People often ask me “does Yin and Yang have anything to do with Feng Shui”? Or, “can I use something other than the traditional principles of Feng Shui to bring balance and harmony into my surroundings”? Others even tell me that they would like to use Feng Shui but do not want anyone to see something in their home that does not look normal or obvious.
Yes, Yin and Yang have everything to do with Feng Shui. It is the primary principle behind Feng Shui in that equal Yin and Yang mean perfect balance. For example weather that is not too hot and not too cold could be described as perfect Yin and Yang; also not too short and not too tall as in a blind date. Or, not too big and not too small as in a wonderful piece of chocolate cake. It is that equal energy somewhere near the middle that provides you the best positive energy, personal balance, peace and harmony. Yin/Yang balance is the underpinning for our planet earth. Earth and its gravitational pull have the perfect balance within the universe in order for it to remain in a gentle rotation cycle while revolving in its orbit.
You can use Yin and Yang to describe all direct opposites. When it comes to activities you might perform in a day, reading a book, sitting on the beach or listening to peaceful music is very passive and very Yin. If you are swimming, playing tennis or bicycling, you are very active and using Yang energies. When it comes to home furnishings those pieces that are soft, have curves and flowing lines would be considered Yin and those with hard edges, reflective surfaces and are very angular would be Yang. You can even apply this thought process to clothing. If you have a Yang personality and you want to become more Yin you do that by softening your clothing, wearing garments that are soft to the touch, are deeper in value and drape or flow in the wind. If your personality is more Yin and you wish to strengthen your demeanor and become more Yang then wear clothing that is sharp, crisp and is fitted or more structured in nature.
Simply using the principles of Yin and Yang you can go a long way on balancing the energies in your home and in your personal life. And, no one will ever know you are using some Feng Shui techniques to do it. Yang is considered energy from the heavens or the universe and Yin is considered energy from the earth.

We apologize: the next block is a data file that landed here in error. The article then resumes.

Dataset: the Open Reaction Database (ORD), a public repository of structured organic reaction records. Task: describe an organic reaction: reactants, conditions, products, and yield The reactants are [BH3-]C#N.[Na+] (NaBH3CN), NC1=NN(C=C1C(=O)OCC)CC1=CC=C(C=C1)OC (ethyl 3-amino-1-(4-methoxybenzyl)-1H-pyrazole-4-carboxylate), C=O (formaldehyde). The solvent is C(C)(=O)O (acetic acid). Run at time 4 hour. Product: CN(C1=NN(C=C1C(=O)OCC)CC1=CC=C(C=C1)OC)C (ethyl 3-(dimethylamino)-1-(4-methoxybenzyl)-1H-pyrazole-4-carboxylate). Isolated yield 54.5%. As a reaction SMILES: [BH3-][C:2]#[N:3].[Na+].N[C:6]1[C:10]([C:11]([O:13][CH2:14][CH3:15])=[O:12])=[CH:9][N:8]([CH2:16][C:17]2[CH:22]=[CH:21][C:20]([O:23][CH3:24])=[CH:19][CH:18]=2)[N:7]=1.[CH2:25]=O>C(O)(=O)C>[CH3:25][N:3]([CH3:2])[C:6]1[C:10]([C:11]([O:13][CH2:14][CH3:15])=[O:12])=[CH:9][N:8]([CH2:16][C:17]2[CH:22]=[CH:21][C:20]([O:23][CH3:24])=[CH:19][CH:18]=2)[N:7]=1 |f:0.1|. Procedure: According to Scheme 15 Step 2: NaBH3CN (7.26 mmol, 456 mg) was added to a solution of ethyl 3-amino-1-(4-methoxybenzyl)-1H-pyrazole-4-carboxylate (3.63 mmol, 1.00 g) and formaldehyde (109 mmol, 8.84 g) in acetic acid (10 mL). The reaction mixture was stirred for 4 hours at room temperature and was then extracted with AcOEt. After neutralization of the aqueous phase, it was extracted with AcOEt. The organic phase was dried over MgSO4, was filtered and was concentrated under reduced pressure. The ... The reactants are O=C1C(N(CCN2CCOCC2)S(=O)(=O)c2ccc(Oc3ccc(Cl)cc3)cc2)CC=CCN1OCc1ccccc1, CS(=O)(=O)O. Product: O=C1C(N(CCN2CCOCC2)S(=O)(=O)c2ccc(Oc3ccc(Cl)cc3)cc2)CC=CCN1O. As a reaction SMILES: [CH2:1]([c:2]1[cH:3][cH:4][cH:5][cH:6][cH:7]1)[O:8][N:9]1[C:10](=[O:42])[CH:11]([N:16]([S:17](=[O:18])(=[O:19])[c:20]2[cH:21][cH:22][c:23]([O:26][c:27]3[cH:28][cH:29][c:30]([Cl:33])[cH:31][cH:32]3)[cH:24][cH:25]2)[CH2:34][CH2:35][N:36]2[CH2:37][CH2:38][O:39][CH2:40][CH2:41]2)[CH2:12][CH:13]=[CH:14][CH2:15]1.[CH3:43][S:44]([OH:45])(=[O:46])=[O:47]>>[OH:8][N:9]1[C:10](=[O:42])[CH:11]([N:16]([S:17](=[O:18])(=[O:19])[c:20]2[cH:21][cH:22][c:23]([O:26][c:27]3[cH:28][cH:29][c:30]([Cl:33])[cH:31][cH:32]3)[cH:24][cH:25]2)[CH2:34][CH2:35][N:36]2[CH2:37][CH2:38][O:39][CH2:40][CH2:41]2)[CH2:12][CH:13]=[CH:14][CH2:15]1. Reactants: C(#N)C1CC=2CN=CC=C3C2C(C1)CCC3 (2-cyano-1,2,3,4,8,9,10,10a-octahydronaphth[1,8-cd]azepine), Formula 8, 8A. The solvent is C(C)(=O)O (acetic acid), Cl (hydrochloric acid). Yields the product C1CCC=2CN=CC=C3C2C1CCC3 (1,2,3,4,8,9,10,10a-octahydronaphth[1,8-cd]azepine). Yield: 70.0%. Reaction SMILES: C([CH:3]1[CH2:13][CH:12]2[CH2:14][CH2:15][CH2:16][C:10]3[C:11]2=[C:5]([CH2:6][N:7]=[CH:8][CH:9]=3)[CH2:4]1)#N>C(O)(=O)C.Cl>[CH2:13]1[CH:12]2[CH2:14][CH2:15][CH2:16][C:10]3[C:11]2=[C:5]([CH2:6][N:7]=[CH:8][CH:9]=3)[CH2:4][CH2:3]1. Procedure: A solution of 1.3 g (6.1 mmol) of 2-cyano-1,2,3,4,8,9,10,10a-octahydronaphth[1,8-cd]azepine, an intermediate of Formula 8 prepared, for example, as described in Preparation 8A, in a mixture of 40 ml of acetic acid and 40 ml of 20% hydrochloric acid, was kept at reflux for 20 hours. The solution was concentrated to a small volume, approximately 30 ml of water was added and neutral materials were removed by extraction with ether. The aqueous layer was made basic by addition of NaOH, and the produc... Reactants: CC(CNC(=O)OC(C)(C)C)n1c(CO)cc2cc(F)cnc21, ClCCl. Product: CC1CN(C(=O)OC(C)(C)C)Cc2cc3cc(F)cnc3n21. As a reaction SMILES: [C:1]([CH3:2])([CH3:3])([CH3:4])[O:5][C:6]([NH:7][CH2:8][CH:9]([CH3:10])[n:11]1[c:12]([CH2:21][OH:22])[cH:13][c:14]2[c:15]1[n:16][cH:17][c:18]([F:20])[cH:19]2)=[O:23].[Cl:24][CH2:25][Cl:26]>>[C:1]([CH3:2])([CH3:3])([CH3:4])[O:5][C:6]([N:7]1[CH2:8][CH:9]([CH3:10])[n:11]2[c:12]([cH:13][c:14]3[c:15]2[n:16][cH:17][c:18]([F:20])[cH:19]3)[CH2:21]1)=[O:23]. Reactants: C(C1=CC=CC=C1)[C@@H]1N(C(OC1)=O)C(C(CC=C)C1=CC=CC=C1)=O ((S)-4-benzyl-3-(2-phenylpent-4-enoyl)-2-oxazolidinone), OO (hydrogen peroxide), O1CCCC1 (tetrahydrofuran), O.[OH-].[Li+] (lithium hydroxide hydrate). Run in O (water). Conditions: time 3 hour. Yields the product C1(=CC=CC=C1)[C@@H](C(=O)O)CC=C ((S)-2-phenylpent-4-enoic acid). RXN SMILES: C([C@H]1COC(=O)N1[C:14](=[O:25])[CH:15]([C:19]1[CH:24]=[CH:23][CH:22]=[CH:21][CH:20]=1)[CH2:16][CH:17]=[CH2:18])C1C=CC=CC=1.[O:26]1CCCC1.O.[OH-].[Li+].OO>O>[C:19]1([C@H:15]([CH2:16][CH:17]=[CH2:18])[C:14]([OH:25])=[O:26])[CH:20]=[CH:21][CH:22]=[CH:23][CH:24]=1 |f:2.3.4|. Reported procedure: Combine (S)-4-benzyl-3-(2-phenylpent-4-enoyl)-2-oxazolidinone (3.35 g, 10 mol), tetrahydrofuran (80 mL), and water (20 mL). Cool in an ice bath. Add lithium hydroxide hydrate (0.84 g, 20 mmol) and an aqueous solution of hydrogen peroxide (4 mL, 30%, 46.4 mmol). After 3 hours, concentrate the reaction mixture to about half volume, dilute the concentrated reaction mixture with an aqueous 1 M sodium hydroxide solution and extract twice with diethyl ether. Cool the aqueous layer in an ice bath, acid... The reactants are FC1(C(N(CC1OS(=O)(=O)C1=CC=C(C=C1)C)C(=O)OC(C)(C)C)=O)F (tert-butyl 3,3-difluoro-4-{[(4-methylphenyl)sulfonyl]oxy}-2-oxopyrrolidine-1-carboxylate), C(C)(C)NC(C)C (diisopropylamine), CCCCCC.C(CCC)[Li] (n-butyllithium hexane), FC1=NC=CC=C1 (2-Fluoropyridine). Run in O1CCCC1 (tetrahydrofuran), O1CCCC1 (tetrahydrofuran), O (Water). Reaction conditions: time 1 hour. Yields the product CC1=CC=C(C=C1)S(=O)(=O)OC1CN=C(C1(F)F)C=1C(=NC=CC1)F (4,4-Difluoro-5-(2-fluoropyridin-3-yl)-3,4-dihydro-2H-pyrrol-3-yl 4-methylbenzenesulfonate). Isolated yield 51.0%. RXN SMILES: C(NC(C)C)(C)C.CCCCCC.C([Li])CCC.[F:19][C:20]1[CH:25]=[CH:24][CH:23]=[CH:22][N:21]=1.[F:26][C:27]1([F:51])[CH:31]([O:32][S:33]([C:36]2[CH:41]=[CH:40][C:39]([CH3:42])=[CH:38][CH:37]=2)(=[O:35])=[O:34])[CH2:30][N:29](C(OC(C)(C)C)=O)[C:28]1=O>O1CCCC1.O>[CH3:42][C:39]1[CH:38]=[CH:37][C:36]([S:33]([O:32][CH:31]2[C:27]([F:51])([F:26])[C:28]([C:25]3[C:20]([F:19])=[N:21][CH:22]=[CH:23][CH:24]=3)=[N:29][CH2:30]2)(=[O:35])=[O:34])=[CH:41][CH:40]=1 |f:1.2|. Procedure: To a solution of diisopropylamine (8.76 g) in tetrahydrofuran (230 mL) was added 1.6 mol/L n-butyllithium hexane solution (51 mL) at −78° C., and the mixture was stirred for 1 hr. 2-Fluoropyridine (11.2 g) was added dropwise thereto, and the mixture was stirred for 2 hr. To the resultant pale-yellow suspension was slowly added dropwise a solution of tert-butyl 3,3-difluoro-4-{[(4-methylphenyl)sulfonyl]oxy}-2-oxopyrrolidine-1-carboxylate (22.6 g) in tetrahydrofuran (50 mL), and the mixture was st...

Yang can be described as:
Hotter, faster, stronger, brighter, lighter, more active and aggressive
Circular, octagonal, square and angular in shape
Hard, shiny, reflective surfaces, glass, polished marble and stainless steel
Reds, yellows and oranges
Yin can be described as:
Cooler, slower, darker, gentler, paler, softer and more passive
Thin wavy lines, rectangular and broad oval shapes
Matt or textured surfaces, natural wood and fabrics
Blues, greens and purples
Using a balance of Yin/Yang energies is one of the ways simplest ways of doing Feng Shui in your home. If you have a lot of light colored tile on your floors it is very Yang and needs to be balanced with Yin furniture or decorative accessories that are darker and softer. If the walls in your rooms are all quite dark they are very Yin and need to be balanced with lighter colored furnishing. Too much Yang in a room will be exciting but eventually can create aggressive, angry thinking. Too much Yin in a room will be peaceful, maybe even boring but eventually could be depressing. By simply evaluating the rooms in your home based upon a few of the characteristics mentioned above you can create a wonderful balance and sense of well being.
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© Pat Heydlauff, All Rights Reserved
Pat Heydlauff, president of Energy Design, uses Feng Shui design principles to eliminate chaos and stress at home and within oneself. More than a Feng Shui expert, Pat is a consultant and speaker who helps remove clutter and negativity while encouraging personal growth, improved relationships and prosperity. Her new book, “Feng Shui: So Easy a Child Can Do It,” shows how to achieve a better tomorrow. For information on her consulting, speaking and artwork, call: 561-408-2708.